What to look out for: The best way to measure a candidate’s ability to multitask is by giving them an exercise or assessment to complete (for example, a trial shift in a restaurant). Ideally, the assessment should be one that requires minimal training. You’re not trying to catch them out or throw them into the deep end here – you’re just trying to see if they have the ability to remain calm and think logically when in a stressful situation.
If you’re an agency recruiter, and this isn’t possible, try asking the candidate how they deal with multitasking; do they have a particular system that works for them or do they simply ‘wing it’? Ask them how they deal with stressful situations – ideally, they’ll tell you that they remain calm and think logically so that customer is none the wiser about what’s going on. What you want is someone that’s just like a swan, graceful above the water and paddling like crazy underneath the surface!
Skill #4: Attentiveness
Why it’s an essential skill: Again, this relates back to the customer always being right. There is nothing more infuriating to a customer than being ignored. It’s a given that when it comes to hospitality, Murphy’s Law applies in that anything that can go wrong will go wrong! What makes all the difference, however, is the way in which a staff member deals with tough situations. 99% of the time customers are surprisingly accommodating when it comes to waiting for food, or changing rooms in a hotel, so long as 1) The situation is acknowledged in a timely manner and 2) That the staff member assures them that they are working on getting it fixed asap. It genuinely isn’t rocket science.
What to look out for: Give the candidate a hypothetical situation where something has gone badly wrong, either the hotel is overbooked, or an order has gone missing in the kitchen, etc. Ask them how they would deal with it. All you’re really looking for is confirmation from the candidate that they would keep the customer or client in the loop about the situation, rather than ignore them while trying to sort out the problem. Once you know that they have the customer in mind, you’re really onto a winner.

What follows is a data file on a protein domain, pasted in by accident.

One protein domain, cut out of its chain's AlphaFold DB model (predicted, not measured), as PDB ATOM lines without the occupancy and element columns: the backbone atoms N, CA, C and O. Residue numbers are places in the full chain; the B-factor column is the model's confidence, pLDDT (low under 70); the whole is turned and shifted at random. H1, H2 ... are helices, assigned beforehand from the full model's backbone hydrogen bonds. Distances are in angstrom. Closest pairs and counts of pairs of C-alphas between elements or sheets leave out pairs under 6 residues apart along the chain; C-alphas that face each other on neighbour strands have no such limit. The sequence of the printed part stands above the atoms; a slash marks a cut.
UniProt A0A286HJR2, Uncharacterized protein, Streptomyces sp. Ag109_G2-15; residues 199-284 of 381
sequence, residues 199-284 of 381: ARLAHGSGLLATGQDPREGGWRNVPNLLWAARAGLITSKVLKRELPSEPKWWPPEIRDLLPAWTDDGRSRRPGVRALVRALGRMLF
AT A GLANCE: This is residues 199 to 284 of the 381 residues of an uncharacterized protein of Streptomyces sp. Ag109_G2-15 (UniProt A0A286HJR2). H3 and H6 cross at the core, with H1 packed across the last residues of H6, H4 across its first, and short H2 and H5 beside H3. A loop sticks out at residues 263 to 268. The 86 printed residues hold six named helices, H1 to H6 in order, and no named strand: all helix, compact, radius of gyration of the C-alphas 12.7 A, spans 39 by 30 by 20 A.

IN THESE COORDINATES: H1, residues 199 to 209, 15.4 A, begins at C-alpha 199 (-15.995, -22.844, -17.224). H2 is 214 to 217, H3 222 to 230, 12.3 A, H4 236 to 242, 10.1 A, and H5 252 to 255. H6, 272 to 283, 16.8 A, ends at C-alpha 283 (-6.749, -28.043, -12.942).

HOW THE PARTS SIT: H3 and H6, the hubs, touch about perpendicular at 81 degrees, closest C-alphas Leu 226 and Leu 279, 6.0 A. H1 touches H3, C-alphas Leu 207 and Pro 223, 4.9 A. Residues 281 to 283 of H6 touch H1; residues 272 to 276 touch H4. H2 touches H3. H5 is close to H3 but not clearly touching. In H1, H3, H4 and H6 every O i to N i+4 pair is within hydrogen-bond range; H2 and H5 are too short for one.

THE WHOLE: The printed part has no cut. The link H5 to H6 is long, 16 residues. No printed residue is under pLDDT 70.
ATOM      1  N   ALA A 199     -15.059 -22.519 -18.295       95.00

Skill #5: Sales
Why it’s an essential skill: The ability to sell (as well as upsell) is a skill that every hire within the hospitality industry should possess. In the world of hospitality, everything that’s considered stock is perishable – that includes ingredients in restaurant kitchens, unused hotel and conference rooms, the list goes on. Having someone that you know can shift goods is a massive advantage for any company in the hospitality space. So if you’re recruiting chefs, you want to be sure that they can sell the daily specials to the team of servers. If you’re recruiting servers, you want to know that they can upsell on orders placed by diners. If you’re hiring hotel staff, you want to know that they will try to upgrade rooms wherever possible.
What to look out for: Good salespeople are enthusiastic by nature. Is the candidate receptive and friendly throughout the interview? Is it clear to see that they are experts in their field? Selling is always easier when the person that’s doing it knows the product inside out. Try to put yourself in the customer’s shoes. Do you think that this person can offer a great customer experience? If they were to suggest something for you to try on a menu or a hotel to stay in, would you consider taking their advice?